When Lilacs Won't Bloom
Lilacs are usually fairly reliable bloomers, but sometimes they fail to flower. Here are some tips to make sure yours bloom:
- Usually, insufficient sunlight is the problem. A minimum of six hours of sun is needed each day.
- Too much nitrogen can be a problem. Often lilacs are planted in the lawn and fertilizers used to green up lawns are high in nitrogen. For the lilac, this causes beautiful green foliage but little bloom. Avoid using fertilizers high in nitrogen.
- Make sure you prune at the right time. In early spring, remove any dead or damaged wood. But don't do any major pruning because you can easily remove the dormant flower buds. After the flowers fade, it's OK to do more major pruning, such as reshaping or rejuvenation of an old bush. You can also remove the faded flowers. Just be sure to complete pruning before midsummer. If you wait too long, you risk removing some of the next season's blooms.
For a complete guide to lilac care and planting, see the Lilac Planting and Care
Tips from our Customers
"About 20 years ago I had just moved to a home in the suburbs of Portland, Ore. (in the spring). There was a small tree in the front yard, looking very lonely and unattractive. I soon recognized the leaves as a lilac, but no blooms that year. The next year it had grown, but still no blooms. Because it still looked unbeautiful, that fall I talked to it. Yes, I know that talking to your plants helps! But it's what you say that counts, and what I said was something like this: "If you don't bloom next year, your days are numbered!"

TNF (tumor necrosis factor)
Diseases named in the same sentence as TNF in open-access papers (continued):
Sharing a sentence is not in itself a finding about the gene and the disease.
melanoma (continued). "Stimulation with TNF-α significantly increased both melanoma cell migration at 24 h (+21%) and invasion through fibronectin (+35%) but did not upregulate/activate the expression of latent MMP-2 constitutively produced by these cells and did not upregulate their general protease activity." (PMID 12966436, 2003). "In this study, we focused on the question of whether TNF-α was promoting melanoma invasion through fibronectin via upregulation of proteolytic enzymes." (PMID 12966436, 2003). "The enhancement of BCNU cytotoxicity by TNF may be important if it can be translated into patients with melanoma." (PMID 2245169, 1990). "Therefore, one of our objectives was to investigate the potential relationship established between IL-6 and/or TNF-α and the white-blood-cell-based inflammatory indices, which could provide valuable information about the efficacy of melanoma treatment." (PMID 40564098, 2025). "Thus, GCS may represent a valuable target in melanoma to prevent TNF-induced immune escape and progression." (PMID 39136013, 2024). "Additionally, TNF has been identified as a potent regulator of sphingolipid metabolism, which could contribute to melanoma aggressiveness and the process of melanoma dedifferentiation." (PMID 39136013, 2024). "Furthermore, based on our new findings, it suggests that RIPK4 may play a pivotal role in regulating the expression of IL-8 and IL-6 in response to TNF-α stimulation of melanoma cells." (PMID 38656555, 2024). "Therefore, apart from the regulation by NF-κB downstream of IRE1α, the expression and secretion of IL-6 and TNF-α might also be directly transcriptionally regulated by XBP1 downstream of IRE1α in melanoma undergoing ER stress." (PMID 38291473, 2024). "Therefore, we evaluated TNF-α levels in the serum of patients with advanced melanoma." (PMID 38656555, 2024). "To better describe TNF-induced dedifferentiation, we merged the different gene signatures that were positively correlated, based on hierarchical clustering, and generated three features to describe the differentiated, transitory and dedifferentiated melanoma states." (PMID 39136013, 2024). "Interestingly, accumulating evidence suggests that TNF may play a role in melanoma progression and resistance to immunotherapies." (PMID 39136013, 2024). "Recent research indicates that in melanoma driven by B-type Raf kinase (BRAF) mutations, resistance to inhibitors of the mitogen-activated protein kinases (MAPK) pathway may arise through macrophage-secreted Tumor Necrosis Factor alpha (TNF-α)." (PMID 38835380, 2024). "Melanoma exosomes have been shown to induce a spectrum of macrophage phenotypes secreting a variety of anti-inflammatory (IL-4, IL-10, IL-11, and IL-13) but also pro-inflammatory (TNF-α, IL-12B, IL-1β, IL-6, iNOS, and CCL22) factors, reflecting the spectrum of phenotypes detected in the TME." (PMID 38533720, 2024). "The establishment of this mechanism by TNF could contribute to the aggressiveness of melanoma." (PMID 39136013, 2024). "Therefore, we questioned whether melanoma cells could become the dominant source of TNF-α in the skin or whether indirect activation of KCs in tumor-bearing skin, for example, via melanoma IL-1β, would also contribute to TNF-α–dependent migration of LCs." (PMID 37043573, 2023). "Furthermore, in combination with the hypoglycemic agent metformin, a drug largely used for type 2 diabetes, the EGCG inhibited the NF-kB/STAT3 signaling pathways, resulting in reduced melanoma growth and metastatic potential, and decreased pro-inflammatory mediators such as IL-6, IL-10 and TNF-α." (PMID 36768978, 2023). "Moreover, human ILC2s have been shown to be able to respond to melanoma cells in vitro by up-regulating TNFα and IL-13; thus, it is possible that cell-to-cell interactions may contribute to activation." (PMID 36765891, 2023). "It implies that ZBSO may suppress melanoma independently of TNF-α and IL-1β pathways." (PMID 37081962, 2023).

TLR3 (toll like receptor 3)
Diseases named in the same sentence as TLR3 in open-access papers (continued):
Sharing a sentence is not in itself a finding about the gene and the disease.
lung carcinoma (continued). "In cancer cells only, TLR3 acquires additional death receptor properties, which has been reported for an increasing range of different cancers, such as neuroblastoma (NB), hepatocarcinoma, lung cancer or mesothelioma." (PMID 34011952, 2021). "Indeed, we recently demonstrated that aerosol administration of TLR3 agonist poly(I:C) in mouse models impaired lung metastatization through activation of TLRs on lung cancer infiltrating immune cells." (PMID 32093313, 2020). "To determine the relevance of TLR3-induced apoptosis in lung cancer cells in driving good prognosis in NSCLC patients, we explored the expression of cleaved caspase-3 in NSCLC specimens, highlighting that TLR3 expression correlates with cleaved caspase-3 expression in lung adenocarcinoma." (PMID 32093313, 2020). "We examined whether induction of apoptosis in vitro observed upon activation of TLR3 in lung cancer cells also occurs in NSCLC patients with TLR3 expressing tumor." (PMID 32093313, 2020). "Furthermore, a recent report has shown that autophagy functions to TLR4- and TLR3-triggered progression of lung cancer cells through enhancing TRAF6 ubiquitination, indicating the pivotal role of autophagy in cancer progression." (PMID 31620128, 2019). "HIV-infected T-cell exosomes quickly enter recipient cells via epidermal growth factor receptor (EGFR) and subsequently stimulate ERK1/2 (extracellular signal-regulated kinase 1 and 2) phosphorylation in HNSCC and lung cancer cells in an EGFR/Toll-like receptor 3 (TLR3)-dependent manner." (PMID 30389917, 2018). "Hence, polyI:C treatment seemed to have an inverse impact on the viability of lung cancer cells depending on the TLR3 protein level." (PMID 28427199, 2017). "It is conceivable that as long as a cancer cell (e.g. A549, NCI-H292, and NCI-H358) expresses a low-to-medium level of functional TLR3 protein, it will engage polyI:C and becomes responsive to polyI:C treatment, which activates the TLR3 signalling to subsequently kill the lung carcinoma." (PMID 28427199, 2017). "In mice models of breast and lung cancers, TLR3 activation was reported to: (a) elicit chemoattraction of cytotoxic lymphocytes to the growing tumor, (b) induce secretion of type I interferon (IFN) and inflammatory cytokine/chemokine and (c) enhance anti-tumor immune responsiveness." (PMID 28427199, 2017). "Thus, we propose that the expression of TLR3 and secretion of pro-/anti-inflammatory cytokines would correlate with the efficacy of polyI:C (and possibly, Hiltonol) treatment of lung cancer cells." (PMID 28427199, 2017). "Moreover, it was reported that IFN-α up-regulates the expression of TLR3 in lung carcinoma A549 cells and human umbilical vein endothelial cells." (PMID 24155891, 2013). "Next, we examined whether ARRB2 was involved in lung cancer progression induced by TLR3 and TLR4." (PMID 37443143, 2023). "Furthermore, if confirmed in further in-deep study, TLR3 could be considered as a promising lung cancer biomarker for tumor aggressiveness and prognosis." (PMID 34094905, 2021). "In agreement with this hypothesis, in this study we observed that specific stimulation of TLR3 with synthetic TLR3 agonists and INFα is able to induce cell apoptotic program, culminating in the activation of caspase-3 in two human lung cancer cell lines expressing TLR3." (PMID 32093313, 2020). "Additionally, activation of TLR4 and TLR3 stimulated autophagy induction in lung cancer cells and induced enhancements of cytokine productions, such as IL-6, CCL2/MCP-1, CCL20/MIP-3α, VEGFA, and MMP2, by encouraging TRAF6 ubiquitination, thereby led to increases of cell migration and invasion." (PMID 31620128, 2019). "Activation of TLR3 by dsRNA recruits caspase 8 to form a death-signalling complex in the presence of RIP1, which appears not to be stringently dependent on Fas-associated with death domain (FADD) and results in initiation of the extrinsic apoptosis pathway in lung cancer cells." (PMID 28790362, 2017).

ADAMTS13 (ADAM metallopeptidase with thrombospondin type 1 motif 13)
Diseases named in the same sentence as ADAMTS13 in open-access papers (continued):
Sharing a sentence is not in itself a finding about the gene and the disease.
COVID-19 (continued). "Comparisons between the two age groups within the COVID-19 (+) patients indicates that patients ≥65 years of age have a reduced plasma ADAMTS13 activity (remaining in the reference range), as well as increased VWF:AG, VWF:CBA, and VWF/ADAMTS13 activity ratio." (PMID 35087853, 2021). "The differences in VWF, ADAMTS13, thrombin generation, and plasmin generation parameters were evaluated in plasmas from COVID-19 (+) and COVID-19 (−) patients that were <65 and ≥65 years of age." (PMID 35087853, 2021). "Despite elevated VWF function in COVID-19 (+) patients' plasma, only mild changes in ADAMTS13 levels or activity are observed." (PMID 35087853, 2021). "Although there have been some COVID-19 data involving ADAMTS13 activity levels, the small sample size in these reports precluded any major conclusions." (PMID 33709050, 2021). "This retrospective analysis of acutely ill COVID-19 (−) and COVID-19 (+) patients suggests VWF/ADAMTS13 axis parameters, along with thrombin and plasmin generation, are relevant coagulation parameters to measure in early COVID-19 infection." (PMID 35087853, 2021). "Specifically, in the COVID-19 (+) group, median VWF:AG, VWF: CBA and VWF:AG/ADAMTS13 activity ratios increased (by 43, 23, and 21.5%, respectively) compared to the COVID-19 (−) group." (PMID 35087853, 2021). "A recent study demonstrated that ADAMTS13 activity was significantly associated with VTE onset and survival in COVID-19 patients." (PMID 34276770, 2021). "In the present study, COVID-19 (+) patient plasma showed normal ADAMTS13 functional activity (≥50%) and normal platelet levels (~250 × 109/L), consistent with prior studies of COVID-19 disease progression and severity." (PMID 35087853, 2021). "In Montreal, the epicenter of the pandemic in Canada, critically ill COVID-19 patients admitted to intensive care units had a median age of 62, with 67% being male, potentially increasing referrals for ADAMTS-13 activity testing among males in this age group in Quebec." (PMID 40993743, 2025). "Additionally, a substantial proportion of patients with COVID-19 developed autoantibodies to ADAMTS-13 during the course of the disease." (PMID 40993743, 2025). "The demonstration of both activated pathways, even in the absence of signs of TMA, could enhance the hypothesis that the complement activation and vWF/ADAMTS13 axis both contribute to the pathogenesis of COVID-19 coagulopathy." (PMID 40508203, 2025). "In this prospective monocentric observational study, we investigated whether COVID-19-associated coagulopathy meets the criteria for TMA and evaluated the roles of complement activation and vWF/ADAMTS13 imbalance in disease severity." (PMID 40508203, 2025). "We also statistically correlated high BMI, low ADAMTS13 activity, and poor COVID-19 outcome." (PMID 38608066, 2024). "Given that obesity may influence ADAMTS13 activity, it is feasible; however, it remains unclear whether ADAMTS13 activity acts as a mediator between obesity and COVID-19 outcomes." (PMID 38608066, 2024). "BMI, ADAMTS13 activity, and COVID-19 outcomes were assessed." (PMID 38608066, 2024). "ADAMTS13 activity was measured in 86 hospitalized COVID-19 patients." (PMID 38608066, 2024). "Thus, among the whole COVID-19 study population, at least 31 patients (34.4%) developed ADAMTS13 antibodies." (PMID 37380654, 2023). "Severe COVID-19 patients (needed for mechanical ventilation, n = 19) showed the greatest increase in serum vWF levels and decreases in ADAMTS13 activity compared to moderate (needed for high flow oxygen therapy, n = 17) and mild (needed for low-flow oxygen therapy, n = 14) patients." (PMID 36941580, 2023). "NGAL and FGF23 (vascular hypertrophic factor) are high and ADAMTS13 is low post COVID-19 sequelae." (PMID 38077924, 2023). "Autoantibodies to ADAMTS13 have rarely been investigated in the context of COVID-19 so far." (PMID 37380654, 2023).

You guessed it, it bloomed and was a beautiful dark French lilac. Every year after that it bloomed, more profusely each year, and people would stop to ask where I got it. I am sure that it hadn't bloomed because it was just too small and wasn't ready, but I like to think that the "talking to" it got helped it along. So talk to your plants, and if they don't perform, warn them."
-- Elizabeth, Yachats, Ore.
"I would like to add to the person's tip about talking to your lilac bush: Like her, we moved last spring to a home with an established lilac that had never bloomed. I explained my plant philosophy to the recalcitrant bush—"I will love, feed and cherish you as long as you in turn produce flowers (or fruit etc.)—otherwise, your spot will be given to something else." The lilac is evidently a true adolescent and put out two flowers! So, does it stay or does it go? "OK bush, give me more than two flowers, or else!" And this year, there are three! My tip: when you talk to your plant, be VERY explicit about the rules :-)"
--Mary, Poplar Bluff, Mo.
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